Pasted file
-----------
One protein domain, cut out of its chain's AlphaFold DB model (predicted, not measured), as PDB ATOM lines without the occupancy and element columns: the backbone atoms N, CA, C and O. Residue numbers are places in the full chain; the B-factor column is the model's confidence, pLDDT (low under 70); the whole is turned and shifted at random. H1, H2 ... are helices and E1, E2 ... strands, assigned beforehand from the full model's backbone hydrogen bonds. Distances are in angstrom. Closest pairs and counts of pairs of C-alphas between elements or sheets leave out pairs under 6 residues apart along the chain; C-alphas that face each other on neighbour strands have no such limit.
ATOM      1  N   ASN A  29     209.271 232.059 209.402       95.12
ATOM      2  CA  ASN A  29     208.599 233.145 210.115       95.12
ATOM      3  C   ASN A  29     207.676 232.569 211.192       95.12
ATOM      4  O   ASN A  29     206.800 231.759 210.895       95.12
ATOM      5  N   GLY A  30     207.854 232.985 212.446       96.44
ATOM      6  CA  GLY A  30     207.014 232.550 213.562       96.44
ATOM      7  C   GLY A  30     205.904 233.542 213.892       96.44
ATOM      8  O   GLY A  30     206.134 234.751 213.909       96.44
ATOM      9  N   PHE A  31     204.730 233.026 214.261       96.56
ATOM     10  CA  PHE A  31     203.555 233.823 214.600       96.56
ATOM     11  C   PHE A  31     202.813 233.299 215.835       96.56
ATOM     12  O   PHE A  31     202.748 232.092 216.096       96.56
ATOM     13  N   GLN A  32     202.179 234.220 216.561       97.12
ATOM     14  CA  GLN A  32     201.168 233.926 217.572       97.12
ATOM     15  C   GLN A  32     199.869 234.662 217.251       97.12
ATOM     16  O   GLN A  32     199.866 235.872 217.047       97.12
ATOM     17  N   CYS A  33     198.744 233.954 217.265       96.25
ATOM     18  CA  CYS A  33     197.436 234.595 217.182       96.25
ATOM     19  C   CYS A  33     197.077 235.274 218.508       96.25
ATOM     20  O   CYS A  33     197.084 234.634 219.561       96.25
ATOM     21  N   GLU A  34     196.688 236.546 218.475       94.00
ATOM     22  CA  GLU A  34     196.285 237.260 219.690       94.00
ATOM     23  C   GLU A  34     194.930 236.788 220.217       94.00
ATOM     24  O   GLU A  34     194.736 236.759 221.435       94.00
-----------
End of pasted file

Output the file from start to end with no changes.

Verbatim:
One protein domain, cut out of its chain's AlphaFold DB model (predicted, not measured), as PDB ATOM lines without the occupancy and element columns: the backbone atoms N, CA, C and O. Residue numbers are places in the full chain; the B-factor column is the model's confidence, pLDDT (low under 70); the whole is turned and shifted at random. H1, H2 ... are helices and E1, E2 ... strands, assigned beforehand from the full model's backbone hydrogen bonds. Distances are in angstrom. Closest pairs and counts of pairs of C-alphas between elements or sheets leave out pairs under 6 residues apart along the chain; C-alphas that face each other on neighbour strands have no such limit.
ATOM      1  N   ASN A  29     209.271 232.059 209.402       95.12
ATOM      2  CA  ASN A  29     208.599 233.145 210.115       95.12
ATOM      3  C   ASN A  29     207.676 232.569 211.192       95.12
ATOM      4  O   ASN A  29     206.800 231.759 210.895       95.12
ATOM      5  N   GLY A  30     207.854 232.985 212.446       96.44
ATOM      6  CA  GLY A  30     207.014 232.550 213.562       96.44
ATOM      7  C   GLY A  30     205.904 233.542 213.892       96.44
ATOM      8  O   GLY A  30     206.134 234.751 213.909       96.44
ATOM      9  N   PHE A  31     204.730 233.026 214.261       96.56
ATOM     10  CA  PHE A  31     203.555 233.823 214.600       96.56
ATOM     11  C   PHE A  31     202.813 233.299 215.835       96.56
ATOM     12  O   PHE A  31     202.748 232.092 216.096       96.56
ATOM     13  N   GLN A  32     202.179 234.220 216.561       97.12
ATOM     14  CA  GLN A  32     201.168 233.926 217.572       97.12
ATOM     15  C   GLN A  32     199.869 234.662 217.251       97.12
ATOM     16  O   GLN A  32     199.866 235.872 217.047       97.12
ATOM     17  N   CYS A  33     198.744 233.954 217.265       96.25
ATOM     18  CA  CYS A  33     197.436 234.595 217.182       96.25
ATOM     19  C   CYS A  33     197.077 235.274 218.508       96.25
ATOM     20  O   CYS A  33     197.084 234.634 219.561       96.25
ATOM     21  N   GLU A  34     196.688 236.546 218.475       94.00
ATOM     22  CA  GLU A  34     196.285 237.260 219.690       94.00
ATOM     23  C   GLU A  34     194.930 236.788 220.217       94.00
ATOM     24  O   GLU A  34     194.736 236.759 221.435       94.00